After I saw the film Fruitvale Station, which was based on the life of Oscar Grant leading up to the events of his death by a BART police officer, I began to wonder, “What will it take to end the stigma associated with black males? What can be done to help address the issue of violence in urban communities?”
The film addressed issues and invoked a variety of emotions with which communities of color are all too familiar. Every young man with a past is not necessarily a threat to his community and should not always be seen merely as an individual who is up to no good.
The film showed a flashback scene of Oscar in prison, to illuminate his relationship with his mother, daughter and girlfriend. To show her son tough love, Grant’s mother Wanda, played by Octavia Spencer, told her son she would no longer visit him while in prison. I could feel the heartbreak and tension was felt.
How many young people have been left to their own devices in a justice system that is clearly broken? Still today, Black men are faced with the same issues of unemployment and incarceration. Due to past mistakes, they have been incarcerated; when they try to re-enter society, employment options have become more limited.
This was shown in the film when Grant tried to convince his former employer to rehire him, and he was denied.
The problem Grant faced is another reality that can be only corrected if the system in place is amended to better equip these men with the tools they need to re-enter society. New policies are needed which treat hardened criminals differently than non-violent offenders.
When I checked social media responding to the film, I came across some truly interesting and understandable tweets. The film created a believable image of a young man trying to improve his life, in desperate need of a second chance. The film made the audience see the humanity of Grant, who was portrayed by Michael B. Jordan.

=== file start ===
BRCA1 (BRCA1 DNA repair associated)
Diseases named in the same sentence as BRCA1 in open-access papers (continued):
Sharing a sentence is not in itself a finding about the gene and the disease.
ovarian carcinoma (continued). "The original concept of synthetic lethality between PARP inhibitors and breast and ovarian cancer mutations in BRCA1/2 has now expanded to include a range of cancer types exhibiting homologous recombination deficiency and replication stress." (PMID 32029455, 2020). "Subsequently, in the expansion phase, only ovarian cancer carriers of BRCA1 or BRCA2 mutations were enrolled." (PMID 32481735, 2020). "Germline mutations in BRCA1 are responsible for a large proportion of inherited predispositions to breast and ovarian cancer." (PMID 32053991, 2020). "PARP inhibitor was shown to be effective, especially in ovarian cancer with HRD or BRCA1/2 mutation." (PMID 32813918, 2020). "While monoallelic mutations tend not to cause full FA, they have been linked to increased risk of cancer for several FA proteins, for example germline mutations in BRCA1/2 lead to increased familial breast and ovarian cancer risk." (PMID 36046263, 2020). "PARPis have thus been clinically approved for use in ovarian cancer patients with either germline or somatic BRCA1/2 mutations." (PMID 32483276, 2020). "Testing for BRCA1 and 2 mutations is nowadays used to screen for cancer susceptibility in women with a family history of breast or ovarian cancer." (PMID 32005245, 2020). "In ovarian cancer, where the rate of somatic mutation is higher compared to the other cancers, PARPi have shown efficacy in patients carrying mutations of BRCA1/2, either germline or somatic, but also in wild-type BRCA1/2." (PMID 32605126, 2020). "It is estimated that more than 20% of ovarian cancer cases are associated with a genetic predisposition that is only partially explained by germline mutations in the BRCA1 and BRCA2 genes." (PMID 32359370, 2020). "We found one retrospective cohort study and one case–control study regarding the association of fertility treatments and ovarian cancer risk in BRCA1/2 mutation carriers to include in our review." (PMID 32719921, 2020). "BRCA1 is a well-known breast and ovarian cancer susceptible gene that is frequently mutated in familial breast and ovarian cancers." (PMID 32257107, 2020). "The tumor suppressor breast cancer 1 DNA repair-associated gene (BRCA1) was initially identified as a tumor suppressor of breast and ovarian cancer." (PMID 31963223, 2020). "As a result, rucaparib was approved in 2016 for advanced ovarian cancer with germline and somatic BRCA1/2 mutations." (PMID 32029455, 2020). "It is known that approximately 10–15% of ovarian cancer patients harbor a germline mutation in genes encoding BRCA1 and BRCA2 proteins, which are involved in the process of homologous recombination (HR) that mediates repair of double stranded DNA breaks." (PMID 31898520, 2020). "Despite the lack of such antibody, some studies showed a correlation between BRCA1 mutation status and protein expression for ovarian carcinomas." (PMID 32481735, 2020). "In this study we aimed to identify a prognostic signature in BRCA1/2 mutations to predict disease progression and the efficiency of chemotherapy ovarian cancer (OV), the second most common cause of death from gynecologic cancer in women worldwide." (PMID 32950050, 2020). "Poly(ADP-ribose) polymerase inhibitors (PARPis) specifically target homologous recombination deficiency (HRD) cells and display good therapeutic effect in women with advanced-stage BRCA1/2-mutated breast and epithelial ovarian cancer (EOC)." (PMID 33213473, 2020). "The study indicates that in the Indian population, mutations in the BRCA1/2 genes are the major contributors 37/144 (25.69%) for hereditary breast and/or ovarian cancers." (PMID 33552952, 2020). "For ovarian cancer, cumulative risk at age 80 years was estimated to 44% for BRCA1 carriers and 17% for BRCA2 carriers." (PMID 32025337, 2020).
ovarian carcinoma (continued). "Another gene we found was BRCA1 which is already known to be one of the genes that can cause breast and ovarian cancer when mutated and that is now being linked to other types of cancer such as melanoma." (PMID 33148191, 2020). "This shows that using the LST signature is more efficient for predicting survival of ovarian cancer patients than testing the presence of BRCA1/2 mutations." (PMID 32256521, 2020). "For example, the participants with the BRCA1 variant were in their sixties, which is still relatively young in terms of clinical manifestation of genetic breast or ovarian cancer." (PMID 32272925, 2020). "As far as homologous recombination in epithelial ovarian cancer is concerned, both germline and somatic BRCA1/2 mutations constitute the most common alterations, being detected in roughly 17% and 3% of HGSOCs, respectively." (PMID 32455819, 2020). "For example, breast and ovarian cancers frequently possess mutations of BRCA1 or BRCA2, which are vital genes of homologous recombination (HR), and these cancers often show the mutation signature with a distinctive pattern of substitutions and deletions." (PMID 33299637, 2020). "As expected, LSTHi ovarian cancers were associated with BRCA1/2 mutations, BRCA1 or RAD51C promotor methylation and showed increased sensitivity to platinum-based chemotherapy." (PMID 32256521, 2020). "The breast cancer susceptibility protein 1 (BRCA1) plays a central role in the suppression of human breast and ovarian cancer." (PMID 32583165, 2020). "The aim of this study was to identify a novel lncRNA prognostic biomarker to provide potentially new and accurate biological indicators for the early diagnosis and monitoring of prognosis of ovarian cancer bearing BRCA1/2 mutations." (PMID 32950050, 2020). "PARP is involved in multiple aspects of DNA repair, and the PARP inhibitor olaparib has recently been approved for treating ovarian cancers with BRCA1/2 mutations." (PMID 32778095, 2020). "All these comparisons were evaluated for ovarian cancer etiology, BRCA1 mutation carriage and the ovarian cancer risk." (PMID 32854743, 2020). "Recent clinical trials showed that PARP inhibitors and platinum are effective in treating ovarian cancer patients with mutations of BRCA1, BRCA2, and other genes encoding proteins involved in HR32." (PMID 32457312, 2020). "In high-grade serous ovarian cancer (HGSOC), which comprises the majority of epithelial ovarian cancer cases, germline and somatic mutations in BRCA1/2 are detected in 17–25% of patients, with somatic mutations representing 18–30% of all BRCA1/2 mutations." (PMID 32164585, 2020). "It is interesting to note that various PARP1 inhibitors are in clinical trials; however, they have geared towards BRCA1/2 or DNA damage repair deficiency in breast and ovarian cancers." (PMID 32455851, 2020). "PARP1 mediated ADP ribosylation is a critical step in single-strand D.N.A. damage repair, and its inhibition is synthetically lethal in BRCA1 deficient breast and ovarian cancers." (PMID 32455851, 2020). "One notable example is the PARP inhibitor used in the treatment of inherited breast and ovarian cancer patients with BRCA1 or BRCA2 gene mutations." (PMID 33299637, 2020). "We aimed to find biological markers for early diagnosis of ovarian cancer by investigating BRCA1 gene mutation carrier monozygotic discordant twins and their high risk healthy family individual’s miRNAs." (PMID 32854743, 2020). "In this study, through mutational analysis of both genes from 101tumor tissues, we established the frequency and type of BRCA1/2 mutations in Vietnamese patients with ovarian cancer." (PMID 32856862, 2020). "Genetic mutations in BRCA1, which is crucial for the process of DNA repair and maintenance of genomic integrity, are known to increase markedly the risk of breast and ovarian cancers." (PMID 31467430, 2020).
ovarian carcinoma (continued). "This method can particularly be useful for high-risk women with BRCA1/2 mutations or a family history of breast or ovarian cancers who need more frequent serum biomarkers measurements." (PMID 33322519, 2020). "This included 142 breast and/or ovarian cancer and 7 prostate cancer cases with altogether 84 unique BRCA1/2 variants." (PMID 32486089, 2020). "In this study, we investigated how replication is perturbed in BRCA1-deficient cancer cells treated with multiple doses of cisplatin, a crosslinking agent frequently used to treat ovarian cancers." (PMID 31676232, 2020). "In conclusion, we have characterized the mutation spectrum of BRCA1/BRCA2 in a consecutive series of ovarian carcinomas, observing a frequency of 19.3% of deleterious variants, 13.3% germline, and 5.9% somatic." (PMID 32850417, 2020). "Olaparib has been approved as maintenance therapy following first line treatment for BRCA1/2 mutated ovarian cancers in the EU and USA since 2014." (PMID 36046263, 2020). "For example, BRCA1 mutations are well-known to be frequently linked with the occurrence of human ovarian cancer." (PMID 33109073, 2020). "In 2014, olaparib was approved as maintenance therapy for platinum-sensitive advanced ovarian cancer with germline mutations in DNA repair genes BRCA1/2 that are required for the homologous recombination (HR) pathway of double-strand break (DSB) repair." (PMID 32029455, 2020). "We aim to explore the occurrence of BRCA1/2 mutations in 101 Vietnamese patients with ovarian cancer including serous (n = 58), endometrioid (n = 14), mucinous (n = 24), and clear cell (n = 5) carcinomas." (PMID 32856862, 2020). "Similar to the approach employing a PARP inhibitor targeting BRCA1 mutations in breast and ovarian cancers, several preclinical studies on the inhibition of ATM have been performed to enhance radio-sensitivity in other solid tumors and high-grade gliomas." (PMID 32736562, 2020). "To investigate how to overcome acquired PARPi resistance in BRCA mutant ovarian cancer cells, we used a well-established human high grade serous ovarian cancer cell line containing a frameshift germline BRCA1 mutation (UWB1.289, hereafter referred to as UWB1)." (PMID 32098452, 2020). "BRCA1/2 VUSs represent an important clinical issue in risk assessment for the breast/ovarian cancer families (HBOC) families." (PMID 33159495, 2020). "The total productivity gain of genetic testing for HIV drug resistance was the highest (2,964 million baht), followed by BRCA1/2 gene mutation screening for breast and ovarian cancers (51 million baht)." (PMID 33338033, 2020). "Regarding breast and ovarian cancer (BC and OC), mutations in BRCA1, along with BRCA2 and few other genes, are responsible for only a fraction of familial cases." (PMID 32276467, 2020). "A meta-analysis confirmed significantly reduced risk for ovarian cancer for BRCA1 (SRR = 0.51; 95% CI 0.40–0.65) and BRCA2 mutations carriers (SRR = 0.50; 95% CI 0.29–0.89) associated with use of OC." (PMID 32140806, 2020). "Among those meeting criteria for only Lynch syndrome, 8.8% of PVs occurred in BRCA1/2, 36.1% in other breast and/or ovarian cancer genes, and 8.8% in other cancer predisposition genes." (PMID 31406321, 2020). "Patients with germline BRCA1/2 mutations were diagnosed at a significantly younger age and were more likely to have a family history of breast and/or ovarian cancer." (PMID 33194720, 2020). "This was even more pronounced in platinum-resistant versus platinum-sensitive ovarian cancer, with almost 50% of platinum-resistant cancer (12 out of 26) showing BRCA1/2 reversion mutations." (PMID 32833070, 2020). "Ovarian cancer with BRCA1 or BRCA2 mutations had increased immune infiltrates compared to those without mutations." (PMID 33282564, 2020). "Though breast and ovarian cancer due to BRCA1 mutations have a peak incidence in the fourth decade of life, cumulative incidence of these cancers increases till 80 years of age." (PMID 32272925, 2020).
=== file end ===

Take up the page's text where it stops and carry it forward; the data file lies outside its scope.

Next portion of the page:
One Twitter account @Remona_Leshay tweeted, “Finally saw Fruitvale Station and it has left me filled with emotion. Pass the tissues please.”
While @_ESEKnowsBest said, “Fruitvale Station? I walked out of the movie theatre with a box of Kleenex.”
Or when @nelsongeorge tweeted, “The Butler is #1 with 25 million. Fruitvale Station has made $14 million. Spike has his $1.2 million & is already shooting. Sweet news.”
Near the end of the film when the audience saw how the fight had started on the train which led to Grant and his peers being pulled off the train and forcefully being subdued by the BART police, tension in the theater rose. After Grant was shot and killed, there were protests and rallies, but what has really changed since then?
If law enforcement established a better relationship with the community where people could have trust in the individuals that claim to protect them, they won’t be the problem but part of the solution. Then things could start to change.
Local neighborhood watch groups can work with CAPS officers to make things better in particular communities. As long as people fear what they can’t control, they will continue to attack the situation from the wrong angle. Change has to take place in the household.
For too long, fatherless households have existed and only served to further divide urban communities and leave parenting roles to single parents and grandparents. These dynamics have to change and communities must start being accountable for residents instead of acting as if the problem is limited to a specific area. Perhaps if the youth are raised with morals, have a strong foundation, and believe that they can be more than what society or others try to claim they are, then change can come.